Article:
Full Steam Ahead: Day 8 of the NPT PrepCom

May 2, 2013

Wednesday, May 1, 2013 marked the eighth day of the ten-day second session of the Preparatory Committee for the 2015 Review Conference of the Parties to the Treaty on the Non-Proliferation of Nuclear Weapons (NPT). Delegations continued to make statements on Cluster 3 issues generally pertaining to the peaceful uses of nuclear energy and on more specific issues, including Article X of the Treaty and its withdrawal provisions. However, the plenary session was relatively quiet as each of the regional groups met with the Chair in closed meetings a separate room to discuss the draft text of the Chair’s summary.

Morning Plenary

During the morning plenary, states parties continued to deliver statements on the implementation of the provisions of the Treaty pertaining to the inalienable right of all parties to the Treaty to research, produce, and use nuclear energy for peaceful purposes. Most delegations focused on nuclear power, whether or not their countries rely on nuclear energy in their energy mixes. Austria, for example, pointed out that Article IV, which grants the right to use nuclear energy, also ensures that countries have the option not to use power. Yet it was evident from many countries’ statements that the advantages of nuclear energy are not contained solely to the sphere of electricity, but can also be used for other development projects, such as new cancer therapies or ensuring the sustainable use of water resources.

Nevertheless, several delegations noted the safety issues inherent in the development and use of nuclear energy and called on states to sign on to global nuclear safety and security instruments. The delegation of Ireland commented that nuclear incidents are not national events, but have cross-border consequences; therefore, efforts to prevent such incidents should include a high level of transnational cooperation.

Side Events

The UK Department of Energy and Climate Change sponsored an event on the government’s plans to establish a new nuclear energy program, featuring presentations from Jo Adamson, the UK Permanent Representative in Geneva; Peter Carter, Head of Nuclear Nonproliferation at the UK Department of Energy and Climate Change; and Peter Haslam, Public Policy Advisor, Nuclear Industry Association. The speakers described the current state of the nuclear energy industry in the United Kingdom and noted that a majority of the British public thinks that nuclear power should be included in the country’s energy mix for the future, but that many of the facilities in the United Kingdom are going out of date. There is therefore a plan to renew the United Kingdom’s program by developing a fleet of new reactors. Such a renewal, however, would require cooperation between the government, regulators, and the national industry. The speakers observed that the new nuclear build will focus on current nuclear technologies and Generation 3 designs rather than moving ahead with next-generation technologies such as smaller modular plants.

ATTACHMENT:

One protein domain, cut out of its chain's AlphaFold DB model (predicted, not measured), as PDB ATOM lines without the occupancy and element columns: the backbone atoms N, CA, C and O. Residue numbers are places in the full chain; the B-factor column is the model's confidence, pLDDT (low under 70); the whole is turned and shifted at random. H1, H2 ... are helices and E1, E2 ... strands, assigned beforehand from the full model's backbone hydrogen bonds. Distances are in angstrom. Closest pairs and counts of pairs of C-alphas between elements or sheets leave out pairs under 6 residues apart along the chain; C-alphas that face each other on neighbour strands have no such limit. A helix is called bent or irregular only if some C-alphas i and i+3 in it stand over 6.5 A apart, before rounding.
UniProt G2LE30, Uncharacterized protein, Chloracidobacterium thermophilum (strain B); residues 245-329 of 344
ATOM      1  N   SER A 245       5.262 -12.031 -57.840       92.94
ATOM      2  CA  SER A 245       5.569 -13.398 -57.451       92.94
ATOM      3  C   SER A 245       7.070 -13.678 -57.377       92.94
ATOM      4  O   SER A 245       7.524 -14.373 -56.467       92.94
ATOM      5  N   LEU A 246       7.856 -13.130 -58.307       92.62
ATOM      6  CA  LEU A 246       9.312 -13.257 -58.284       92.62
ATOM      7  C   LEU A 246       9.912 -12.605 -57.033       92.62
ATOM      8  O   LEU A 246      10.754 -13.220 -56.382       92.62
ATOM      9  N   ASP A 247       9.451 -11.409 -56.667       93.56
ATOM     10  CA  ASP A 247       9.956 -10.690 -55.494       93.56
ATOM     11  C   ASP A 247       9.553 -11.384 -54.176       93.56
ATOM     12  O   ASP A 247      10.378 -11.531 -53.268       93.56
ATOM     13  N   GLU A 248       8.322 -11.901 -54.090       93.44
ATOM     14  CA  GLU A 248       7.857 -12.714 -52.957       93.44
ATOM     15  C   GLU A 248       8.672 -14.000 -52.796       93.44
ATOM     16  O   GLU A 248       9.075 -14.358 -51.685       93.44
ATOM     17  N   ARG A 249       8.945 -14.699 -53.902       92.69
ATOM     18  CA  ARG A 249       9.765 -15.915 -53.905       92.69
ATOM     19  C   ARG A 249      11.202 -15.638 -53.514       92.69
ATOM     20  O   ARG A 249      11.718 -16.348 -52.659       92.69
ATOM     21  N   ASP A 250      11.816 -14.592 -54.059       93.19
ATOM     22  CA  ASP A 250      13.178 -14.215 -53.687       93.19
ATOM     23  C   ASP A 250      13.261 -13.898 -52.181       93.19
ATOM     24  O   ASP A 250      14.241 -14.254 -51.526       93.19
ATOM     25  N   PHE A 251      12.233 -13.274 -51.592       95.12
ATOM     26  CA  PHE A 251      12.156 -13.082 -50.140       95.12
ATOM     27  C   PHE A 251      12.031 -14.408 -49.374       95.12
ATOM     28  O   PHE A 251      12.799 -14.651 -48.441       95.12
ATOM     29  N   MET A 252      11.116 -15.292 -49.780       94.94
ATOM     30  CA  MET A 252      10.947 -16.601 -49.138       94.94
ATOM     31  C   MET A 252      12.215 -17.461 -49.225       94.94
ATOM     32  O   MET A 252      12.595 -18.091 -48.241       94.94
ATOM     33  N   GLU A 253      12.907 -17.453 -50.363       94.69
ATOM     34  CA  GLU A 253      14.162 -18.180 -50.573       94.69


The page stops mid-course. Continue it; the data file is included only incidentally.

A second side event was hosted by the Strategic Concept for Removal of Arms and Proliferation (SCRAP), which was founded in Vienna earlier this year. The purpose of SCRAP is to consider mechanisms that can be used to accomplish the goal of “general and complete disarmament,” as Article VI requires. SCRAP has drafted a proposal based on existing disarmament mechanisms, including treaties other than the NPT such as the Treaty on Conventional Armed Forces in Europe and the Arms Trade Treaty. The idea of the proposal is to provide draft negotiating text on a legally binding arrangement for general and complete disarmament.

Finally, the European Union and European Atomic Energy Community (EURATOM) hosted a side event focusing on EURATOM’s work, particularly in the areas of safeguards and technical development. Panelists suggested that the EURATOM model could be exported to other regions, and the discussion portion focused on whether it might be feasible to use a similar model in Asia or the Middle East.

Afternoon Plenary

Delegations used the afternoon session to give statements on a variety of issues, including Article X of the NPT and the right of withdrawal, the strengthened review process, and nuclear safety and security. With regard to Article X, several delegations, particularly France, argued that clarifications needed to be made to the right to withdraw and that the next Review Conference should take action on this front. Iran, however, vehemently disagreed, arguing that there was no consensus in 2010 to take up the issue and that it should therefore not be discussed again. Iran also claimed that withdrawal was an unconditional right and that introducing any additional conditions was unacceptable and would require a treaty amendment. Most states parties have not yet commented on the strengthened review process, although the Philippines did note that the states should think about the feasibility and desirability of establishing an Implementation Support Unit for the treaty.

Egypt has not yet returned to the meeting.

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